14 out

Five duplicate books present in the library of my new apartment:
  • Flannery O'Connor, COLLECTED STORIES
  • Roberto Bolaño, 2666
  • Haruki Murakami, 1Q84
  • Federico Garcia Lorca, SELECTED VERSE
  • David Foster Wallace, INFINITE JEST

02 October 2013

RIP Tom Clancy

Bestseller machine, your grandfather's favorite author, first published in 1984 (THE HUNT FOR RED OCTOBER).

25 September 2013

Filmbook: "Jane Eyre" (2011)

Far from the first adaptation of Charlotte Bronte's high-school-required-reading classic, but one that sticks in the mind because of its unique off-the-page approach and great performances.

2011's "Jane Eyre," from American director Cary Fukunaga (and only his second feature), is lit and soundtracked like a ghost story. Starting in medias res when Jane Eyre turns up to the Rivers household, the film flashes back, first to Jane's most immediate past and then to her childhood as an unwanted orphan in the Reid household, an orphan and a governess. As Jane's cohorts at Lowood are encouraged to treat her like a ghost, she becomes a mere shade in her own life, hoping just to flit through and not make too deeply of an impression. Of course, this is impossible.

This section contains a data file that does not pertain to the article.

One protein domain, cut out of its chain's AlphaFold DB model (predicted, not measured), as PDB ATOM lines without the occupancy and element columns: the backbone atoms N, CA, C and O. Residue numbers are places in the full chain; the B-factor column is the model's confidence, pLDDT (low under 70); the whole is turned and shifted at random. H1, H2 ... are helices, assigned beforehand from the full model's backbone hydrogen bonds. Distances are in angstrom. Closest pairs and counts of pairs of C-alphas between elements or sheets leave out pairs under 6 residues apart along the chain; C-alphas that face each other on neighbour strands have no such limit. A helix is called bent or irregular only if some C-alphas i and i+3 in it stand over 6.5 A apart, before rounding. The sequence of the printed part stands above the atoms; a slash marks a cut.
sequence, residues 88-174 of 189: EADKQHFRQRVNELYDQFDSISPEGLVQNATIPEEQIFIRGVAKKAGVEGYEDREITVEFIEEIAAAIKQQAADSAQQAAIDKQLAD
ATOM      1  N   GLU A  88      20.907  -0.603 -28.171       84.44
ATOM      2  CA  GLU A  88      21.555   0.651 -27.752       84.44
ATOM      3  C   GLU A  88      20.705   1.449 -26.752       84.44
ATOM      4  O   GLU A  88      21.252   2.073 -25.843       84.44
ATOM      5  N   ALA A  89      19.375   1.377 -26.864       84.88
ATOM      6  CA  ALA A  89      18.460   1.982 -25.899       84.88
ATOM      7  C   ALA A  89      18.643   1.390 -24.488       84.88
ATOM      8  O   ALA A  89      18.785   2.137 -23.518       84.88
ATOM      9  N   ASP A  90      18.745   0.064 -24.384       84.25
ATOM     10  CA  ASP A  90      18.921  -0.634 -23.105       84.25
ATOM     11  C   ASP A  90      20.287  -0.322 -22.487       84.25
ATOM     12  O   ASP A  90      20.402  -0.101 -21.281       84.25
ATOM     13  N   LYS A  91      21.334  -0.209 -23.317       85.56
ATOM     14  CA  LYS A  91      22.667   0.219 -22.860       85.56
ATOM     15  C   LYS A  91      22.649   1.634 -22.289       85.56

I was impressed by the performance of Mia Wasikowska ("The Kids Are All Right," Tim Burton's "Alice in Wonderland") as Jane. She looks like a Vermeer with a wrinkle in it; I found her performance satisfyingly multidimensional, to the point that I was constantly watching her when other things were going on in the frame. And though underused, Dame Judi Dench is excellent as always as Mr. Rochester's longtime housekeeper and Jane's confidante. Let's be honest, though: I primarily watched this movie to see Michael Fassbender as Rochester, and he did not disappoint either. My inborn dislike of Rochester, the character, was baked into Fassbender's specialty for acting as a man with a terrible secret (see: "Shame," "X-Men: First Class," "Prometheus" to some extent). Yet at the same time his Rochester sometimes appears to have no more control over his surroundings than she does. Jane is a ghost, and he is an amateur ghost hunter looking for evidence of her.

The only thing that stopped me from signing on fully was the handling of Jane and Rochester's brief interlude of happiness before she goes to the Rivers' household; it felt abrupt (even more so in the original text) and the shift in tone was not handled well.